Oh, and you will too, so make a double batch. ;)
Caesar Dressing Recipe
courtesy of Jill Brock ~ "Can't Get Enough Of That"
- 2 cloves garlic, chopped
- 1 large shallot, chopped
- 1/4 cup plus 2 Tbls balsamic Vinegar
- 3 Tbls Dijon mustard (only use Dijon)
- 1 tsp lemon juice
- 3 anchovy fillets
- 1 cup extra virgin olive oil
- 1 cup vegetable oil
- Kosher Salt & Fresh Black Pepper, to taste
2. Give it a few good pulses, until the ingredients are well incorporated.
3. Slowly add, with machine running: the cup of extra virgin olive oil and then the cup of vegetable oil.
*Tip: Most every processor or blender that I've ever seen has an opening of some kind in the lid, but if yours doesn't just keep the speed low and maybe hold your hand over the top and pour through your fingers so that you don't end up wearing the ingredients.
4. Season to taste with salt and pepper. (About 1 tsp of salt and 1/2 tsp of pepper)
This dressing will be rather thick. I'd say it's similar to a thinned out mayonnaise.
5. Pour the dressing into an airtight container and pop it in the fridge, if you're not planning to use it right away. (This is why I wash out and save the occasional old condiment jar that has a tight fitting lid, like the mayonnaise jar that I used, above) It should keep very nicely in there for up to a week. (if it lasts that long)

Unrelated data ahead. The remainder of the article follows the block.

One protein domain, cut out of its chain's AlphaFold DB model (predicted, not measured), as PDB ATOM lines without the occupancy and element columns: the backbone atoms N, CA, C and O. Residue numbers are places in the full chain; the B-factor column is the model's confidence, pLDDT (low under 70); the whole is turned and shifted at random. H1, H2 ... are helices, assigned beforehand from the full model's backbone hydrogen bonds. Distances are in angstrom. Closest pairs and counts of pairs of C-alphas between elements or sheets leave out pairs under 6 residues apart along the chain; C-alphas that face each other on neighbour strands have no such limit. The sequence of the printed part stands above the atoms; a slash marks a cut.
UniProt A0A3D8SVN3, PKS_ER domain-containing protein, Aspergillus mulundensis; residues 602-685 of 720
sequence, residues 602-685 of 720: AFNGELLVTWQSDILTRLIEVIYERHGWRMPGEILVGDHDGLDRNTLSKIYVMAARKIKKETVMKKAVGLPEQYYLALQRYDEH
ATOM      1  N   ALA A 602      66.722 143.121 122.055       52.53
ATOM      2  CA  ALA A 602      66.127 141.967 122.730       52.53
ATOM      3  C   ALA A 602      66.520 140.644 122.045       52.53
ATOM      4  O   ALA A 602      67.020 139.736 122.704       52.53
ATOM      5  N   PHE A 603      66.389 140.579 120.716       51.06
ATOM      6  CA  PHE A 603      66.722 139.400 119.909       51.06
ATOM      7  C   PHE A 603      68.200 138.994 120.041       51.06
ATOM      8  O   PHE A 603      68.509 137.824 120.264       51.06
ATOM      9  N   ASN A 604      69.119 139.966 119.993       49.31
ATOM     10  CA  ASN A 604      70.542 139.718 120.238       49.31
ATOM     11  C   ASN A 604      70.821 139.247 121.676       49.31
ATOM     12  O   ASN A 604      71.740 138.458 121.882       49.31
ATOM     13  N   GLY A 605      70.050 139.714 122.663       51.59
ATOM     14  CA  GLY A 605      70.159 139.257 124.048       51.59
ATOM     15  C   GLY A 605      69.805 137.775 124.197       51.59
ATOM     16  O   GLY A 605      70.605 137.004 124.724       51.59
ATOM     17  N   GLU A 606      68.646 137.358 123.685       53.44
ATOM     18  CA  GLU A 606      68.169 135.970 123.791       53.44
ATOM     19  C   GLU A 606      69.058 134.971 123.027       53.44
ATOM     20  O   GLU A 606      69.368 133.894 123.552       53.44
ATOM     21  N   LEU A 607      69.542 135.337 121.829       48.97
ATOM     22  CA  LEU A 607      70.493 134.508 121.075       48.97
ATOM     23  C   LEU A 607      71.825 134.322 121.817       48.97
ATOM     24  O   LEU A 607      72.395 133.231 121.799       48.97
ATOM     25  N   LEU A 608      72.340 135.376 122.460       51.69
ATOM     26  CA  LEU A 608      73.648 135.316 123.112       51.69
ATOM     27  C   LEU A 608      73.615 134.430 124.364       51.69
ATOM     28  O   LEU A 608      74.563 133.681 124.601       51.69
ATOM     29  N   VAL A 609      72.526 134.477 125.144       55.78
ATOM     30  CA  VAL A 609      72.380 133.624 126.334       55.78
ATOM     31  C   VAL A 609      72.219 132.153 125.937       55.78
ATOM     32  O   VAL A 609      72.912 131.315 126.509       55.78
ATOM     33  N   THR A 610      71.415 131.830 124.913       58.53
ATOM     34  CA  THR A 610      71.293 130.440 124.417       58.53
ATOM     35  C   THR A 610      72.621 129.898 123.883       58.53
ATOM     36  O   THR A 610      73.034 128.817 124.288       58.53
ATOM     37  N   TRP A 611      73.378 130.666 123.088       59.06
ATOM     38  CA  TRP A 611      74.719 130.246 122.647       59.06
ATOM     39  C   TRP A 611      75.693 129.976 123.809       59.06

Now... Let's get on with the salad, itself.
As most people probably know, the "classic" Caesar salad generally consists of romaine lettuce, bacon, Parmesan cheese and some kind of bread crouton. Some chefs/cooks also throw in a few capers and/or some whole anchovies, but as you've probably surmised from my comments in the lead-in to this recipe, we're not gonna go there. I'd have probably added the capers if I'd had any, but if you're an anchovy lover (like my culinarily daring better half) then by all means, go for it! I didn't have any croutons this time either, but I really do love them in this dish and when I think back on it, I don't remember why I didn't just make up a batch of my own.
Classic Caesar Salad
- 2 to 4 Heads Fresh Romaine Lettuce, washed and dried
- 1/2 to 1 Lb Bacon, cut into bite sized chunks
- A Wedge of Good Parmesan Cheese (or 1/2 plus Cup Prepared Shredded)
- 1 Cup Plain or Seasoned Croutons of your choosing
- 1 to 2 Tbls Capers, rinsed and drained (optional)
- 6 to 8 Whole Anchovy Fillets (optional)
- Homemade Caesar Dressing (recipe above)
1. Slice the bacon into good sized pieces and place it in a pre-heated dry non-stick pan, set at medium high heat. Fry, turning or stirring often until it's dark golden brown and crispy.